Claire Fitzgerald 9 February 2012 - 10:11am
Anne Rice of the famous Vampire Chronicles is back, but this time she has put her fangs away and comes baring claws.
In The Wolf Gift Rice introduces her latest hero, Reuben - reporter, would-be philosopher and werewolf. The novel opens with the momentous meeting between Reuben and Marchant Nideck, the beautiful proprietress of the secluded Nideck estate. Following a brief, but seemingly earth-shattering, romantic dalliance, events take a turn for the bloody. Reuben becomes the unlikely benefactor of the ‘wolf gift’ and Anne Rice’s werewolf is born.
As a werewolf, Reuben uses his new-found strength to become a superhero of sorts, defending the city from the evil intent he now smells everywhere. He is a thinking creature, capable of, somewhat forced, philosophical discussion and conscious of his actions. This allows Rice certain story-telling advantages, but also creates some quite farcical scenarios - the werewolf texting on his iPhone or re-hanging his front-door come to mind.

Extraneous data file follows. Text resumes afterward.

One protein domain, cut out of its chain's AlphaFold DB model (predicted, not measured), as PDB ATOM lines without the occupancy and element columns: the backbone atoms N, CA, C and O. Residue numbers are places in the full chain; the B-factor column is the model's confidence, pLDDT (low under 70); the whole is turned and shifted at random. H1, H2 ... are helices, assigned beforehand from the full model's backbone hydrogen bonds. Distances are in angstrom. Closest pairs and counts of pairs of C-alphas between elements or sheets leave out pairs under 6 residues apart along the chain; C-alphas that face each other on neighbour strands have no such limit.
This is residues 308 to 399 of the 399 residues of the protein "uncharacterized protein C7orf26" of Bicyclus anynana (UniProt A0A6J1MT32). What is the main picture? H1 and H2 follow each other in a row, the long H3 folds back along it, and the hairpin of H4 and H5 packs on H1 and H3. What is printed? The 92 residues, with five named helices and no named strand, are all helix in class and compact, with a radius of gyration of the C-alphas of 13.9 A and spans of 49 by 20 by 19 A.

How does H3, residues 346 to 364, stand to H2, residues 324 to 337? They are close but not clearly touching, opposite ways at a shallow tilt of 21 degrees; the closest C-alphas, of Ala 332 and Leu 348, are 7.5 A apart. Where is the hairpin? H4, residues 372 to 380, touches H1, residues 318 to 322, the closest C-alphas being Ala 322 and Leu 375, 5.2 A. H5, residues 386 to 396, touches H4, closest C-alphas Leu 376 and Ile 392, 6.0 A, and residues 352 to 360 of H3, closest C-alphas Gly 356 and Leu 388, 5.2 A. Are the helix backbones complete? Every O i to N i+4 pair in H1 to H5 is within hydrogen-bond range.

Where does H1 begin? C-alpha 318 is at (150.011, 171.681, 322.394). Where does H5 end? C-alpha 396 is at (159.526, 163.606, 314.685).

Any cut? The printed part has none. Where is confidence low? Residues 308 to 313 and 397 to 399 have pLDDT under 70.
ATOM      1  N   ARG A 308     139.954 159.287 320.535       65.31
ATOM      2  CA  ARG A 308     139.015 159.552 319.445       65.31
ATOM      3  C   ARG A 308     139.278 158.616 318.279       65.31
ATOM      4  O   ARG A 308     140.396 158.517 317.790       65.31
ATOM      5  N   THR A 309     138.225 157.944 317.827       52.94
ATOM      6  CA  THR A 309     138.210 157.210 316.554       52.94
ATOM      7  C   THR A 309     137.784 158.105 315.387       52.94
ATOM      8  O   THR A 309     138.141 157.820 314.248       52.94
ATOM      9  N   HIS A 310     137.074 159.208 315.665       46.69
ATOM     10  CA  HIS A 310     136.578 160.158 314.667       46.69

The characters are fairly one-dimensional, providing little more than stereotypical portrayals of sensitive hero, concerned mother, understanding girlfriend, tragic lover etc. Although Rice does take particular pains to remind us how attractive Reuben is (it seems that no one, from colleagues to the family lawyer can resist the urge to tell him how beautiful they find him), this does little to contribute to character development.
The real star of the book is the mythology surrounding Marchant’s mysterious, missing uncle Felix Nideck. Rice peppers the narrative with enough titbits of information on the Nideck history to pique the reader’s interest and keep us turning those pages. This is sure to mark the beginning of a new saga for Rice and is equally sure to the guilty pleasure for many a fantasy horror fan. Cliché characters? Maybe. Unlikely scenarios? Perhaps. Pure escapism? Absolutely!